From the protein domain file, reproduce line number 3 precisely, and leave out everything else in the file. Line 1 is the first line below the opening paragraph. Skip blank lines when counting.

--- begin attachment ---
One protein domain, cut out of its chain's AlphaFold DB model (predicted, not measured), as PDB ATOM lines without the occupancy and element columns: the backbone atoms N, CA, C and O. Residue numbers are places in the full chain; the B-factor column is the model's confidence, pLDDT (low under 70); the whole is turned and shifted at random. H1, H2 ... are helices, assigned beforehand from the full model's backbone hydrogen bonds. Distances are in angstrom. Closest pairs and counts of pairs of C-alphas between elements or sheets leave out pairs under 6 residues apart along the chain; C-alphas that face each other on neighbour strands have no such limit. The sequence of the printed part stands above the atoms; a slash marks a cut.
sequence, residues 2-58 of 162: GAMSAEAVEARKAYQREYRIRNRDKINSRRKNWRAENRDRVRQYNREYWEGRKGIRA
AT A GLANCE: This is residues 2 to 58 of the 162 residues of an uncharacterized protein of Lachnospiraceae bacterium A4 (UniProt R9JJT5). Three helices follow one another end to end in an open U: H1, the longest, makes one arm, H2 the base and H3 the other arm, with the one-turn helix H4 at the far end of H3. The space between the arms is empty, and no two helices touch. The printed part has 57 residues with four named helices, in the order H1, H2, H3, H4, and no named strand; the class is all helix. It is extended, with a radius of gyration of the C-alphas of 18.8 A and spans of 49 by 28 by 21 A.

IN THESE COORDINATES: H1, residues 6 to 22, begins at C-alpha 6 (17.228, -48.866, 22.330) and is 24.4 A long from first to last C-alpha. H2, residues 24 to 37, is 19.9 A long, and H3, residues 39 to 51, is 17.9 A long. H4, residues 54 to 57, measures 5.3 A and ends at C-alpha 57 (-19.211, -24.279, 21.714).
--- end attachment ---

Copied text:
IN THESE COORDINATES: H1, residues 6 to 22, begins at C-alpha 6 (17.228, -48.866, 22.330) and is 24.4 A long from first to last C-alpha. H2, residues 24 to 37, is 19.9 A long, and H3, residues 39 to 51, is 17.9 A long. H4, residues 54 to 57, measures 5.3 A and ends at C-alpha 57 (-19.211, -24.279, 21.714).